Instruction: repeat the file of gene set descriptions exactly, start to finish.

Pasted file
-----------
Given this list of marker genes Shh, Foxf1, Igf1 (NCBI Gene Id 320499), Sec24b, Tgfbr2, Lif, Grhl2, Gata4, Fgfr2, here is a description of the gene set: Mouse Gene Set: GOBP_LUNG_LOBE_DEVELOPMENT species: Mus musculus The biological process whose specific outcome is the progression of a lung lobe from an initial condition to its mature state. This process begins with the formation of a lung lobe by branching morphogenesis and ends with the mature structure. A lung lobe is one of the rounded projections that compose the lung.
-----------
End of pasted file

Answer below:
Given this list of marker genes Shh, Foxf1, Igf1 (NCBI Gene Id 320499), Sec24b, Tgfbr2, Lif, Grhl2, Gata4, Fgfr2, here is a description of the gene set: Mouse Gene Set: GOBP_LUNG_LOBE_DEVELOPMENT species: Mus musculus The biological process whose specific outcome is the progression of a lung lobe from an initial condition to its mature state. This process begins with the formation of a lung lobe by branching morphogenesis and ends with the mature structure. A lung lobe is one of the rounded projections that compose the lung.